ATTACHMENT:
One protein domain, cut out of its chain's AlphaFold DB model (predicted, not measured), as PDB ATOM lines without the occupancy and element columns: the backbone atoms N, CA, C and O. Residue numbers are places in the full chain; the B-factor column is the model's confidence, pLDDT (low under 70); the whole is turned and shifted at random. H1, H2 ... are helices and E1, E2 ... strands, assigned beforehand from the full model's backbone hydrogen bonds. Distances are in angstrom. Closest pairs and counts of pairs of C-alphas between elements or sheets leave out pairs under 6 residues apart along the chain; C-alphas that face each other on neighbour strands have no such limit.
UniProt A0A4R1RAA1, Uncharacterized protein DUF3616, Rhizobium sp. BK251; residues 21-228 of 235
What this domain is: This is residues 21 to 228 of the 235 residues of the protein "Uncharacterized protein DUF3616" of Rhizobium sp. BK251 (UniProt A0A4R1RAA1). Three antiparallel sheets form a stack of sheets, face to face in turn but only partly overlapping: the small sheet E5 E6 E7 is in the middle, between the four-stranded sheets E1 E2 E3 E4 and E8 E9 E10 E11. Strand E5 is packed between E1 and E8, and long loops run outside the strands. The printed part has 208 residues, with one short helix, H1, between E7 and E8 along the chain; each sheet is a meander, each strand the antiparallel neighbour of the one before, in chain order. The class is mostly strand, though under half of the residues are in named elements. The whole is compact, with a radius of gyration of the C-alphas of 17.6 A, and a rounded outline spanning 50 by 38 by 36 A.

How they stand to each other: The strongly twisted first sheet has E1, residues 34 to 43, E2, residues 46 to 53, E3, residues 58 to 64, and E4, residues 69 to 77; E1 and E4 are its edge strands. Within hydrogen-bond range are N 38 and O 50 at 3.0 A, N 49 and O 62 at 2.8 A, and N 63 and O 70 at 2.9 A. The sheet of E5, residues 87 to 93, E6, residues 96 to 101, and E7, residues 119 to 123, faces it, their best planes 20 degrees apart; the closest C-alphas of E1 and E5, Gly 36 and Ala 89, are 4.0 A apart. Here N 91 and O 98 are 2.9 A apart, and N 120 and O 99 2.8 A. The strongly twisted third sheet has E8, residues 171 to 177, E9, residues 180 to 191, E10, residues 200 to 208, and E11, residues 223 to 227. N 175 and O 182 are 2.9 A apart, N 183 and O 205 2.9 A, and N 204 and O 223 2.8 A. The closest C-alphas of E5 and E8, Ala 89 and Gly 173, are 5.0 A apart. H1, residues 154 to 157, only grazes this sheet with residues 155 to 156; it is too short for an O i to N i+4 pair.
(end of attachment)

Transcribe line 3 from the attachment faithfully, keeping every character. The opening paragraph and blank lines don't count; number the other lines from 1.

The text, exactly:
How they stand to each other: The strongly twisted first sheet has E1, residues 34 to 43, E2, residues 46 to 53, E3, residues 58 to 64, and E4, residues 69 to 77; E1 and E4 are its edge strands. Within hydrogen-bond range are N 38 and O 50 at 3.0 A, N 49 and O 62 at 2.8 A, and N 63 and O 70 at 2.9 A. The sheet of E5, residues 87 to 93, E6, residues 96 to 101, and E7, residues 119 to 123, faces it, their best planes 20 degrees apart; the closest C-alphas of E1 and E5, Gly 36 and Ala 89, are 4.0 A apart. Here N 91 and O 98 are 2.9 A apart, and N 120 and O 99 2.8 A. The strongly twisted third sheet has E8, residues 171 to 177, E9, residues 180 to 191, E10, residues 200 to 208, and E11, residues 223 to 227. N 175 and O 182 are 2.9 A apart, N 183 and O 205 2.9 A, and N 204 and O 223 2.8 A. The closest C-alphas of E5 and E8, Ala 89 and Gly 173, are 5.0 A apart. H1, residues 154 to 157, only grazes this sheet with residues 155 to 156; it is too short for an O i to N i+4 pair.